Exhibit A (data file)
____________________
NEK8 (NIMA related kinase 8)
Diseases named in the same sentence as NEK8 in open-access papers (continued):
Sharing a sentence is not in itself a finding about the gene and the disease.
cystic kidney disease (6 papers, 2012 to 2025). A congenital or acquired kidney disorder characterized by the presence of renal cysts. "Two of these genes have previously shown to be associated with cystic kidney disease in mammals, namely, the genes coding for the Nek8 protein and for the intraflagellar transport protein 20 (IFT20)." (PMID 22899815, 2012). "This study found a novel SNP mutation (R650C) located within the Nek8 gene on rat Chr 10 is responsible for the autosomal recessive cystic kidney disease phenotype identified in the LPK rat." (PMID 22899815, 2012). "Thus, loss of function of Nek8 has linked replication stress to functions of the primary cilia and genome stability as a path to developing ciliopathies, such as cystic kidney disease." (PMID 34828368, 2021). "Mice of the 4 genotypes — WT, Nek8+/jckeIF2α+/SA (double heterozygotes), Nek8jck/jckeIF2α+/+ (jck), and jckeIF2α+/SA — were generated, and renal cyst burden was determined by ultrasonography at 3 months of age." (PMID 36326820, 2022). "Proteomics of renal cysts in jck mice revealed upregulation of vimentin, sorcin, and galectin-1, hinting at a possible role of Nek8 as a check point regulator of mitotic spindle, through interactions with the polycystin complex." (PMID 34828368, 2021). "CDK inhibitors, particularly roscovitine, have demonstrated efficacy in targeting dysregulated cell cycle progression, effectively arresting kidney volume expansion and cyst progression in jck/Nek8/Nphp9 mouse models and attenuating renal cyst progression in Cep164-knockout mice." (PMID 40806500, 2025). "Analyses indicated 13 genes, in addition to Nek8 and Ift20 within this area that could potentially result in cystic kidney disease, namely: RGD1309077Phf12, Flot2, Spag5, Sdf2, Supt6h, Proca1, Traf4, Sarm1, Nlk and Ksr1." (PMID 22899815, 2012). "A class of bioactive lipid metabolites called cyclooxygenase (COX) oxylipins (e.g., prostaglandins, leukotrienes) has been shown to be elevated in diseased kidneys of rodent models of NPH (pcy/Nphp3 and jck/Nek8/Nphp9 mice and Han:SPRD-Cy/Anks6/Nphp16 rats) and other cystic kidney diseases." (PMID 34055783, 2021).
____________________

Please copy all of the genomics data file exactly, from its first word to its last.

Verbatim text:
NEK8 (NIMA related kinase 8)
Diseases named in the same sentence as NEK8 in open-access papers (continued):
Sharing a sentence is not in itself a finding about the gene and the disease.
cystic kidney disease (6 papers, 2012 to 2025). A congenital or acquired kidney disorder characterized by the presence of renal cysts. "Two of these genes have previously shown to be associated with cystic kidney disease in mammals, namely, the genes coding for the Nek8 protein and for the intraflagellar transport protein 20 (IFT20)." (PMID 22899815, 2012). "This study found a novel SNP mutation (R650C) located within the Nek8 gene on rat Chr 10 is responsible for the autosomal recessive cystic kidney disease phenotype identified in the LPK rat." (PMID 22899815, 2012). "Thus, loss of function of Nek8 has linked replication stress to functions of the primary cilia and genome stability as a path to developing ciliopathies, such as cystic kidney disease." (PMID 34828368, 2021). "Mice of the 4 genotypes — WT, Nek8+/jckeIF2α+/SA (double heterozygotes), Nek8jck/jckeIF2α+/+ (jck), and jckeIF2α+/SA — were generated, and renal cyst burden was determined by ultrasonography at 3 months of age." (PMID 36326820, 2022). "Proteomics of renal cysts in jck mice revealed upregulation of vimentin, sorcin, and galectin-1, hinting at a possible role of Nek8 as a check point regulator of mitotic spindle, through interactions with the polycystin complex." (PMID 34828368, 2021). "CDK inhibitors, particularly roscovitine, have demonstrated efficacy in targeting dysregulated cell cycle progression, effectively arresting kidney volume expansion and cyst progression in jck/Nek8/Nphp9 mouse models and attenuating renal cyst progression in Cep164-knockout mice." (PMID 40806500, 2025). "Analyses indicated 13 genes, in addition to Nek8 and Ift20 within this area that could potentially result in cystic kidney disease, namely: RGD1309077Phf12, Flot2, Spag5, Sdf2, Supt6h, Proca1, Traf4, Sarm1, Nlk and Ksr1." (PMID 22899815, 2012). "A class of bioactive lipid metabolites called cyclooxygenase (COX) oxylipins (e.g., prostaglandins, leukotrienes) has been shown to be elevated in diseased kidneys of rodent models of NPH (pcy/Nphp3 and jck/Nek8/Nphp9 mice and Han:SPRD-Cy/Anks6/Nphp16 rats) and other cystic kidney diseases." (PMID 34055783, 2021).